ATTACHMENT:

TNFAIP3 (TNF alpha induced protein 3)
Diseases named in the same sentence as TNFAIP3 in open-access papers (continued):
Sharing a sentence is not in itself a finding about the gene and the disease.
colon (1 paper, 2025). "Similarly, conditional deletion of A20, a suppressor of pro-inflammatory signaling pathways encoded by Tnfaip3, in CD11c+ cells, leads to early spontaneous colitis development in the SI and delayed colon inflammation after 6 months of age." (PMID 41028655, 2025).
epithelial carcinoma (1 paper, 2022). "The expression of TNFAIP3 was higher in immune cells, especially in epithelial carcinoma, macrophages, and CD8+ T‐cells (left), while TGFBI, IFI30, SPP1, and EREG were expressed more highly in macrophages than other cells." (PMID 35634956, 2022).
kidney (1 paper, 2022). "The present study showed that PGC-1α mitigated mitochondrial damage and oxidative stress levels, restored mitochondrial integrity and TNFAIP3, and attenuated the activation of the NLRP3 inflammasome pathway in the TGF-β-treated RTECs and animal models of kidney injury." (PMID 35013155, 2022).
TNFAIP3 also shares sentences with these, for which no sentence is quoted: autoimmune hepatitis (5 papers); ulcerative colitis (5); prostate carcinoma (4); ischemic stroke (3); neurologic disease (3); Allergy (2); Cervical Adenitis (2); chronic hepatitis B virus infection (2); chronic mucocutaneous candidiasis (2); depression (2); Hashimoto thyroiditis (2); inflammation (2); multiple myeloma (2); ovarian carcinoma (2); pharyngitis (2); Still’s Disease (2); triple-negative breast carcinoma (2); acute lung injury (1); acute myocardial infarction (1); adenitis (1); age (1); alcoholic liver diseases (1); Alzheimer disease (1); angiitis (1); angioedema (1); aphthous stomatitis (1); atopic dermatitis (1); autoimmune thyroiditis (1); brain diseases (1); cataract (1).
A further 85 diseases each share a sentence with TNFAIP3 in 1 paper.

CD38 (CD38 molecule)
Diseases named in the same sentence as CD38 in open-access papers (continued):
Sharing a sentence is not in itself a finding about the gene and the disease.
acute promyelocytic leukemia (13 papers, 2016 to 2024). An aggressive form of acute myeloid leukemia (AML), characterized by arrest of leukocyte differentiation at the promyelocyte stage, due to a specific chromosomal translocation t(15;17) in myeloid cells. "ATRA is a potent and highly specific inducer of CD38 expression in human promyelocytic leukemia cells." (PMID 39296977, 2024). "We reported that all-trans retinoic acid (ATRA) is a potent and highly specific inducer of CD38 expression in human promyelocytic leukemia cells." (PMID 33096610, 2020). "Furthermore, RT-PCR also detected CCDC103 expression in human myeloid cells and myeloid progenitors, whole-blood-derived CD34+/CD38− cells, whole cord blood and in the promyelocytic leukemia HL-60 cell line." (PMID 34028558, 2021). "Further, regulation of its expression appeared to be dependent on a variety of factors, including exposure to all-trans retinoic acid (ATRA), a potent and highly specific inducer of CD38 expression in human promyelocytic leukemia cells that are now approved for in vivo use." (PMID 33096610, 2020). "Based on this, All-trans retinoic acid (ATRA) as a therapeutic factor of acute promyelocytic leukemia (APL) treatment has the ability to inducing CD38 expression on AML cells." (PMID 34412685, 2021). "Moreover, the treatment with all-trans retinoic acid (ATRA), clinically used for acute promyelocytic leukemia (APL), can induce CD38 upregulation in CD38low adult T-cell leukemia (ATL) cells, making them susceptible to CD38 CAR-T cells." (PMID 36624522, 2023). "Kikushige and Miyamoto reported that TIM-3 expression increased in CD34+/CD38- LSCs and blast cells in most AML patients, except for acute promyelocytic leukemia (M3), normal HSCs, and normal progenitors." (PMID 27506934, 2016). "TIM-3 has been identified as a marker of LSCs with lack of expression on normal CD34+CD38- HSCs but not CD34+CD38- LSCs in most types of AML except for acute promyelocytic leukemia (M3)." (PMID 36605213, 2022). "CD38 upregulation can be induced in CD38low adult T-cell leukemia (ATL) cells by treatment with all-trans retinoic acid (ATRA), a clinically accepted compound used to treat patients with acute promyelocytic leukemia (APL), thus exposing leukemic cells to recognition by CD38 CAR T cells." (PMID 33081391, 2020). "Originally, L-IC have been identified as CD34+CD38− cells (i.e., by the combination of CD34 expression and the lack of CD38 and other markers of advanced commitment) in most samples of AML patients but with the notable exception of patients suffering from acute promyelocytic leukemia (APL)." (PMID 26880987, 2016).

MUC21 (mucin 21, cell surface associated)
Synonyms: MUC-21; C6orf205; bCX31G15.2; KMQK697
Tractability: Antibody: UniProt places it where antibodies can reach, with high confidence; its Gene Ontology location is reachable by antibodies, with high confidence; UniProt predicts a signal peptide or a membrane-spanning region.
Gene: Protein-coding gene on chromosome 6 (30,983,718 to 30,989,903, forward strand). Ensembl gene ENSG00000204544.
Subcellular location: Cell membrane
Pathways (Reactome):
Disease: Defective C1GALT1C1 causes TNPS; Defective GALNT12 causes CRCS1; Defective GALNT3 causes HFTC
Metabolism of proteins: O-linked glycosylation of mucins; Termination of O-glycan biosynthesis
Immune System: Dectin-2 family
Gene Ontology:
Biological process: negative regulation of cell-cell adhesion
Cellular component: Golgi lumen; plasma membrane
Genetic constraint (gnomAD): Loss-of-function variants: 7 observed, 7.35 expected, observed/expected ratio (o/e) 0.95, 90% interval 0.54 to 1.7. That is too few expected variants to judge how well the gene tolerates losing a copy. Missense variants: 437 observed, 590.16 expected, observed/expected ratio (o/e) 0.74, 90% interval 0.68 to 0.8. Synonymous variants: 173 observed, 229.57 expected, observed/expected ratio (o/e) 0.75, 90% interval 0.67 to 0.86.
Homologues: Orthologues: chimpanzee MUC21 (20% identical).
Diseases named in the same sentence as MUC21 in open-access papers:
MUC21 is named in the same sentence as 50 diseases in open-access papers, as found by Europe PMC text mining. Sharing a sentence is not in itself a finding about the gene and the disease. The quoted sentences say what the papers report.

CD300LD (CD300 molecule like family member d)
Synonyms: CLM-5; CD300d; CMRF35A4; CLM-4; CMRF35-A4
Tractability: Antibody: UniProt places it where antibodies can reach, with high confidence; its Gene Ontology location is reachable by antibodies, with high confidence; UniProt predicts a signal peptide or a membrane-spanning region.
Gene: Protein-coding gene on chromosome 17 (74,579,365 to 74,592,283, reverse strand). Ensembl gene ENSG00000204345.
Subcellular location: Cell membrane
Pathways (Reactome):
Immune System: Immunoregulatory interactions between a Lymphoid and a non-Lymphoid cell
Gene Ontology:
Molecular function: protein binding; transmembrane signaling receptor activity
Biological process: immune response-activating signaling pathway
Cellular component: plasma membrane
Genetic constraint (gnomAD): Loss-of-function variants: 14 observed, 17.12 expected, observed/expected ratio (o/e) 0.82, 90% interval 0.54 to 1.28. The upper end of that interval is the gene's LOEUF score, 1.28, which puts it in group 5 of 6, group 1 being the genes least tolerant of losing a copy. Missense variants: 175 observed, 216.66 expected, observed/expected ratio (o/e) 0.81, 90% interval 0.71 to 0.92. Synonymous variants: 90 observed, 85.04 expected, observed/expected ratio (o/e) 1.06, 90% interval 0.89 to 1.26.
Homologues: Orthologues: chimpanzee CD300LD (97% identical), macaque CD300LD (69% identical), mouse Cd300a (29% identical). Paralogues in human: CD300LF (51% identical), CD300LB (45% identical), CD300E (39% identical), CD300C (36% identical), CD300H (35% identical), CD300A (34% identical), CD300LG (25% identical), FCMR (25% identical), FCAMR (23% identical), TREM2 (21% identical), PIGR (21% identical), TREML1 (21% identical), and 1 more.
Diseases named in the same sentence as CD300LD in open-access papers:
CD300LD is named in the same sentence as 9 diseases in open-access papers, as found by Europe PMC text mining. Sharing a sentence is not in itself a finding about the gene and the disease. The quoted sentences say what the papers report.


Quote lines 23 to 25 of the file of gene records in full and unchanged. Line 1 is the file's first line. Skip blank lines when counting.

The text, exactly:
Biological process: negative regulation of cell-cell adhesion
Cellular component: Golgi lumen; plasma membrane
Genetic constraint (gnomAD): Loss-of-function variants: 7 observed, 7.35 expected, observed/expected ratio (o/e) 0.95, 90% interval 0.54 to 1.7. That is too few expected variants to judge how well the gene tolerates losing a copy. Missense variants: 437 observed, 590.16 expected, observed/expected ratio (o/e) 0.74, 90% interval 0.68 to 0.8. Synonymous variants: 173 observed, 229.57 expected, observed/expected ratio (o/e) 0.75, 90% interval 0.67 to 0.86.